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  Heroic Trio II: Executioners Dystopia or dat-topia?Buy this film here.
Year: 1994
Director: Johnnie To, Ching Siu Tung
Stars: Anita Mui, Maggie Cheung, Michelle Yeoh, Anthony Wong, Damian Lau, Takeshi Kaneshiro, Lau Ching-Wan, Paul Chun Pui, Eddie Ko, Sze Ning, Guan Shan
Genre: Drama, Action, Martial Arts, Science Fiction
Rating:  7 (from 2 votes)
Review: Hong Kong cinema’s finest example of dystopian science fiction arrived in the unlikely form of Heroic Trio II: Executioners, which continues the adventures of superheroines Wonder Woman (Anita Mui), Chat the Thief Catcher (Maggie Cheung) and San the Invisible Woman (Michelle Yeoh). The tone is far removed from the carefree fun of its predecessor, with a darker, more complex storyline.

Ten years into the future, a nuclear explosion causes environmental pollution that leaves Hong Kong in chaos and under thrall to disfigured genius Mr. Kim (Anthony Wong), head of the Clear Water Company. While San and her whistle-controlled, masked monster sidekick Kau fight off biker bandits to bring the struggling poor decontaminated water, the ever-mercenary Chat steals her H20 from the company and sells bottles to the highest bidder. Meanwhile, Wonder Woman has long since settled into domestic bliss, but performs an occasional fantastic feat to dazzle her cute little daughter Cindy (Sze Ning).

Controlling the water supply is just the first step for Mr. Kim. Handsome messiah and human rights activist Chong Hong (Takeshi Kaneshiro) is really Kim’s political puppet, doomed for assassination as part of a plan to destabilize the government and seize absolute power. Wonder Woman’s police commissioner husband Lau (Damian Lau) is framed for the murder and killed, which spurs the Heroic Trio into action. San sets off on a mission to protect a look-alike of the President, so that the real head of state can recuperate from an assassination attempt. Chat teams up with Cindy and freedom fighter Tak (Lau Ching-Wan) to seek out a source of fresh water. And Wonder Woman endures hell in a political prison before busting out as a one-woman army. But Mr. Kim won’t die easily and one of the trio is destined for a tragic end.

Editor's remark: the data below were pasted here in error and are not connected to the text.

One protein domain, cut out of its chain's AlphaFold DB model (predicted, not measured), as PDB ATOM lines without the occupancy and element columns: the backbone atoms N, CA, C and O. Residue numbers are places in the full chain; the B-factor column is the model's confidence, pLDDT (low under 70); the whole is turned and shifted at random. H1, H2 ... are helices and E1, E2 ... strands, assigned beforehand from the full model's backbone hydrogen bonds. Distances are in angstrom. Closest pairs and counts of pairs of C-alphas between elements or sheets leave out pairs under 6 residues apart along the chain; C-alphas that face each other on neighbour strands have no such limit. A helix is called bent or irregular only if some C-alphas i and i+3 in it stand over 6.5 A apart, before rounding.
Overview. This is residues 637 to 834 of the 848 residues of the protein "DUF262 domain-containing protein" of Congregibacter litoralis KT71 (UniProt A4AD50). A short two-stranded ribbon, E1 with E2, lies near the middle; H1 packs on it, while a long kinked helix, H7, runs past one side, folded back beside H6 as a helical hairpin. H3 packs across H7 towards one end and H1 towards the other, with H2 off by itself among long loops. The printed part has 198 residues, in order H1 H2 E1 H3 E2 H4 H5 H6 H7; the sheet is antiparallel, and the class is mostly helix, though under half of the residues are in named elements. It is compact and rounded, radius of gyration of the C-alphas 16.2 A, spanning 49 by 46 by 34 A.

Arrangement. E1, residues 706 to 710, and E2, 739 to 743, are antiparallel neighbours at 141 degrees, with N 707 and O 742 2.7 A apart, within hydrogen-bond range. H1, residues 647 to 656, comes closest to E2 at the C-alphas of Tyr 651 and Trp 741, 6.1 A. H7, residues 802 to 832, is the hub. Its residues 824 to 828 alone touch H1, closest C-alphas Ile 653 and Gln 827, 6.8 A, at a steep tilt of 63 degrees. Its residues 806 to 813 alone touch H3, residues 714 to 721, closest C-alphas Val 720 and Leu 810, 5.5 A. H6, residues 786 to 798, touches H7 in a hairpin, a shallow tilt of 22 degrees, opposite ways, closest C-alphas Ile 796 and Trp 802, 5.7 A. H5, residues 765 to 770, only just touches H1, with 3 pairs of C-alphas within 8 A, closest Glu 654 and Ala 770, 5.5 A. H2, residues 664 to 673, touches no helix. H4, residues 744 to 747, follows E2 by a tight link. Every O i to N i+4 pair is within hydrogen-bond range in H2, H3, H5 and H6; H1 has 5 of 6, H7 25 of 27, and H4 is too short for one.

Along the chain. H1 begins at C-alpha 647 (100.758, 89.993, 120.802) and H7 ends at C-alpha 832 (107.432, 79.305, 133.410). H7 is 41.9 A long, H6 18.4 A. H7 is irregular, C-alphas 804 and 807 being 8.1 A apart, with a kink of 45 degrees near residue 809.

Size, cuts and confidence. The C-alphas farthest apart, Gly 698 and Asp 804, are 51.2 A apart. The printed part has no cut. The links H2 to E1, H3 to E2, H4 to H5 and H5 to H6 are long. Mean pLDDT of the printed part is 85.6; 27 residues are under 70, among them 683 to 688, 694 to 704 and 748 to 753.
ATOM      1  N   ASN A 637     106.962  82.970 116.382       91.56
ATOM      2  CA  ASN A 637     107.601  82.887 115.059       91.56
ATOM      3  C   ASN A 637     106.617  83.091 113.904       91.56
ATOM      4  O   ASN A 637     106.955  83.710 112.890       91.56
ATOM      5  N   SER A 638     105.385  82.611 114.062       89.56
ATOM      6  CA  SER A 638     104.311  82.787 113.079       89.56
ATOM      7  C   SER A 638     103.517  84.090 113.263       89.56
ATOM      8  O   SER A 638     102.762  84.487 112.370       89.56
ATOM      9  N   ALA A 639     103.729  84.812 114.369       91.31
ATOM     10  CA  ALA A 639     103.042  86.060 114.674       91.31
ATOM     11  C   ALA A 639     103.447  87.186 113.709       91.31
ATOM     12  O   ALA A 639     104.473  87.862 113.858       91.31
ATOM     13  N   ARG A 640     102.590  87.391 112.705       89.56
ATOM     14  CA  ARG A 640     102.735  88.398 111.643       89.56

Whilst science fiction is a rare beast in Hong Kong cinema, dystopian sci-fi proved too downbeat for Asian audiences and never really caught on. Prior to Executioners, the sole other example of this grim subgenre was Health Warning (1983), a cyberpunk actioner from director Kirk Wong, also known as Flash Future Kung Fu. Although its smoky, neon-lit visuals, rampant drug use and ultra-violence recalled Blade Runner (1982), A Clockwork Orange (1971) and the early films of Sogo Ishii, its plot was pure, hackneyed, old school kung fu.

Instead of grafting sci-fi elements onto a wu xia plot, Executioners is that rare Hong Kong movie founded on a genuine science fiction concept. Its plot develops by exploring ideas spun off from that concept. Without the melodramatic excess that marred Health Warning, Executioners conjures truly frightening visions: mass riots, widespread poverty, political skulduggery, police corruption, bootleggers and senseless violence reminiscent of the massacre at Tiananmen Square. The allegory that each heroine embodies Hong Kong, Taiwan and Mainland China is more convincing this time. Yet although San sports the grey garb and red armband of a socialist heroine, the film spares neither communists, capitalists, socio-religious leaders, public officials or self-serving mercenaries from attack. Even noble characters like Lau and Chong Hon emerge as pawns in a nightmarish game, plus there comes a shocking moment when the president’s men murder the surgical team who saved his life. Just to keep it a secret from Mr. Kim.

It’s not all doom and gloom. Mui, Cheung and Yeoh share a memorable bubble bath and make gutsy, go-getting heroines, all looking very chic (especially Cheung). Co-directors Johnnie To and Ching Siu Tung stage exciting shootouts and fantastical, gravity-defying wire fu action. But what impresses most are the plot twists, compelling characterizations and political undertones of a film from a genre often dismissed as juvenilia.

Reviewer: Andrew Pragasam

 

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